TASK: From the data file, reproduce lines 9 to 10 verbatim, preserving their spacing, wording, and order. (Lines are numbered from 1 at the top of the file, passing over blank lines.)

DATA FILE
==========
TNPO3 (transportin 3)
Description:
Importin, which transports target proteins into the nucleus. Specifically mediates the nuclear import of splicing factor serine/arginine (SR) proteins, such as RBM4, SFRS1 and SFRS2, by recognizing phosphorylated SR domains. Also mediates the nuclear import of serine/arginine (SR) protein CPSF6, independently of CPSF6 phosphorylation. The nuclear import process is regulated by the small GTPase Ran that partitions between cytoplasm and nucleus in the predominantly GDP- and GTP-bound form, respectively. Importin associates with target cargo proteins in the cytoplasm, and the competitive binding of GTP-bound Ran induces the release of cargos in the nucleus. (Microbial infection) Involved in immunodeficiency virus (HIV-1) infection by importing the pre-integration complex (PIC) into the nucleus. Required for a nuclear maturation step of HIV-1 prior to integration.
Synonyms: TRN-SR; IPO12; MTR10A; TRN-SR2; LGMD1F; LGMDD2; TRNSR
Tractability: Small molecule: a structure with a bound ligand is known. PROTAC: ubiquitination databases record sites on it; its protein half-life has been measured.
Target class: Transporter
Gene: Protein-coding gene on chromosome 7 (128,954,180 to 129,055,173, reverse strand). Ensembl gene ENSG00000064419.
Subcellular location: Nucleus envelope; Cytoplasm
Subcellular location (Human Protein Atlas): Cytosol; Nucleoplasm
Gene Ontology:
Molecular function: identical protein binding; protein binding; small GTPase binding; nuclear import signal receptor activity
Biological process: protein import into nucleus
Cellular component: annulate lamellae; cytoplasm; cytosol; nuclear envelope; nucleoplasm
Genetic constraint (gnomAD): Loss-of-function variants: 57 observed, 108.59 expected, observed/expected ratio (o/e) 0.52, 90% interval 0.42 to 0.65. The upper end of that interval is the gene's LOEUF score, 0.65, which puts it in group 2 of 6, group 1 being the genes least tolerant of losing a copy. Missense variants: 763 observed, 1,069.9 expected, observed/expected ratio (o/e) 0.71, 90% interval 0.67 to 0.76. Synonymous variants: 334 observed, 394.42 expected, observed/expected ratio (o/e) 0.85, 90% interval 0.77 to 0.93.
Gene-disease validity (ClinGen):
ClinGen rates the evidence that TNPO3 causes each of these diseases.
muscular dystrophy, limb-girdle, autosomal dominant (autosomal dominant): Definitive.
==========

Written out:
Subcellular location (Human Protein Atlas): Cytosol; Nucleoplasm
Gene Ontology: